Mahindra, Aditya Birla and Godrej are among the big Indian companies that have set out ambitious sustainability goals as part of their CSR strategies
India’s contradictions extend to corporate social responsibility, which has traditionally been focused on philanthropy. It is the first country in the world to enshrine corporate giving into law, passing legislation in April 2014 requiring businesses with annual revenues of more than 10bn rupees (£105m) to give away 2% of their net profit to a suite of good causes, and report publicly on how the money’s being used.
However, leading Indian corporates such as Mahindra, Aditya Birla, Godrej, and Infosys are going in a different direction, setting out some ambitious sustainability goals in a decisive shift away from philanthropy.
Some see the new Companies Law as potentially counter-productive, diverting attention, and resources, from the task of transforming their own business. “It’s a complete distraction,” says Anirban Ghosh, chief sustainability officer at Mahindra. Tony Henshaw, CSO at the Aditya Birla Group (ABG) agrees. “It would help if we could use the funds to improve our own performance, especially in those areas where paybacks are limited – such as investing in renewables or rainwater harvesting.”
All business leaders agree, however, that their future prosperity depends on taking a more sustainable path. As Henshaw puts it: “For businesses to survive, they must be capable of operating within the tightening legal and physical constraints of a sustainable world.”
Aditya Birla Group is working with the UK NGO Forum for the Future to identify key external factors that might impact on the health of the various group companies, helping them anticipate risks that will increasingly hit home a few years down the line. “How, for example, would the global apparel business cope with a collapse in cotton supplies due to prolonged drought, or will petroleum by-products be available if electric vehicles curtail the demand for gasoline and diesel?”
Like other huge Indian conglomerates, the $41bn ABG spans a vast range of activities, from pulp and paper to electronics, mining to retail, IT to financial services – which doesn’t make Henshaw’s job a straightforward one. Building sustainable businesses is a slow process, he says. “The first step is to help all the businesses focus on improving their operations to international standards rather than concentrating on simple compliance with local laws. Then we try to move to best practice, what we call responsible stewardship, in everything from energy to waste to water to air pollution to noise to human rights management – all the things that multinational multi-billion dollar businesses will need to promote.”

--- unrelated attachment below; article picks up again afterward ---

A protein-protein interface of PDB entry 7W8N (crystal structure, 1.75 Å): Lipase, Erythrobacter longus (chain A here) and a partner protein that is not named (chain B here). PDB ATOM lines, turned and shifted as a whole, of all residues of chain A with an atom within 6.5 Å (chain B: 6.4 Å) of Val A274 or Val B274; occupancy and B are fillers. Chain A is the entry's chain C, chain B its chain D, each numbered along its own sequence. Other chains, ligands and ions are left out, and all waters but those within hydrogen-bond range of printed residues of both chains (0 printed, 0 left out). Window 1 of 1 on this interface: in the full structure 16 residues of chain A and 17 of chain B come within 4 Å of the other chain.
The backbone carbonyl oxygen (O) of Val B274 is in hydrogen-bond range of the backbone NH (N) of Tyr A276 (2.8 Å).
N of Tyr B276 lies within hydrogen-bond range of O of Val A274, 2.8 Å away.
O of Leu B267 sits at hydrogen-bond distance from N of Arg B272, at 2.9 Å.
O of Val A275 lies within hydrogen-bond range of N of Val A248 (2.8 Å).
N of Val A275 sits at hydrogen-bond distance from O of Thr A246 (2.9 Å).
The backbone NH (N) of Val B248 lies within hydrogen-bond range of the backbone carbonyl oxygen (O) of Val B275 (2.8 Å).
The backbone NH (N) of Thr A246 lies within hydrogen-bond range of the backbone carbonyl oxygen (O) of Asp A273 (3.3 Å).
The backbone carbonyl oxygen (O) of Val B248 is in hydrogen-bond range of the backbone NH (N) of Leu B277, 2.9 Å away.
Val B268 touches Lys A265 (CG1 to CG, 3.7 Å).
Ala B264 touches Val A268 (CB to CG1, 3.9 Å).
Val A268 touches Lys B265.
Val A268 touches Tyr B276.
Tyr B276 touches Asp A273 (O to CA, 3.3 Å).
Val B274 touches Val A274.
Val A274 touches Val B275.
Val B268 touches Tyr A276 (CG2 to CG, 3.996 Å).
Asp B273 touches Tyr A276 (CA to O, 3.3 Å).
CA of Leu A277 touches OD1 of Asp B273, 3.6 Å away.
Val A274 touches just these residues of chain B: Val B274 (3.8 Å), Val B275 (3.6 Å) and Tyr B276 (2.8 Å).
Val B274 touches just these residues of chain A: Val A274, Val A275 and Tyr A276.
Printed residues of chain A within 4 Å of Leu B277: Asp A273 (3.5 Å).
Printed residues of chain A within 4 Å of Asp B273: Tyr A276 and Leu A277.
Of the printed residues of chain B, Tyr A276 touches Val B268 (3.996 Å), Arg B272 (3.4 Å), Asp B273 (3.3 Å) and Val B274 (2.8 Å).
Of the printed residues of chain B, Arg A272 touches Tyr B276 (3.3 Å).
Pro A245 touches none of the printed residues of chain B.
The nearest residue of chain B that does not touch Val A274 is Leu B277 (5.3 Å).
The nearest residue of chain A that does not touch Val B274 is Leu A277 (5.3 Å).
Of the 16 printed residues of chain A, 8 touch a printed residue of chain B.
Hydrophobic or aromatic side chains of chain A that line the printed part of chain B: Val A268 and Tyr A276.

ABG is setting up a sustainable management system and encouraging managers to take responsibility for authentically assessing their own progress. “It's actually more motivating, and more educational, if we say: here are the standards to achieve and the questions you need to ask your team; you know your business, so please identify the gaps and make a plan to improve where needed.”
The approach has resulted in some quick wins, including a 30% reduction in energy consumption by the retail business in the last 18 months alone.
Ghosh of the Mahindra Group, sums up the company’s strategy as “building an enduring business by rejuvenating the environment and enabling communities to rise.” In practice, he says, that means looking for revenue opportunities from tackling climate change, while cutting pollution and the costs associated with cleaning it up and mitigating climate-related risks across the business, including in its supply chain. It’s experimenting with electric cars, in the form of the e2o saloon, and is drawing encouragement from the government’s target of 6-7 million electric vehicles on the road by 2020.
With its origins in steel trading and tractor manufacturing, Mahindra has followed the customary Indian conglomerate route of expanding into a massively diverse range of sectors, from aerospace and defence to construction, finance, IT and insurance. Last year, it became the first Indian company to set an internal carbon price. At $10 per tonne, says Ghosh, this will drive annual investment of up to 300 million rupees (US$4.5m) in energy-efficient technologies such as LED lighting. Last year Mahindra became the first Indian company to become part of EP100, the Climate Group initiative that asks members to commit to doubling their energy productivity.
Energy efficiency is a major focus for Infosys, too, which has cut per capita consumption by 50% compared to 2008.
This is one article in our in-depth India briefing. See also: India turns its face to the sun, Infosys's passively cooled campus sparks green building frenzy, and Circling back to India's make do and mend culture to cut emissions
CSR India renewable energy sustainability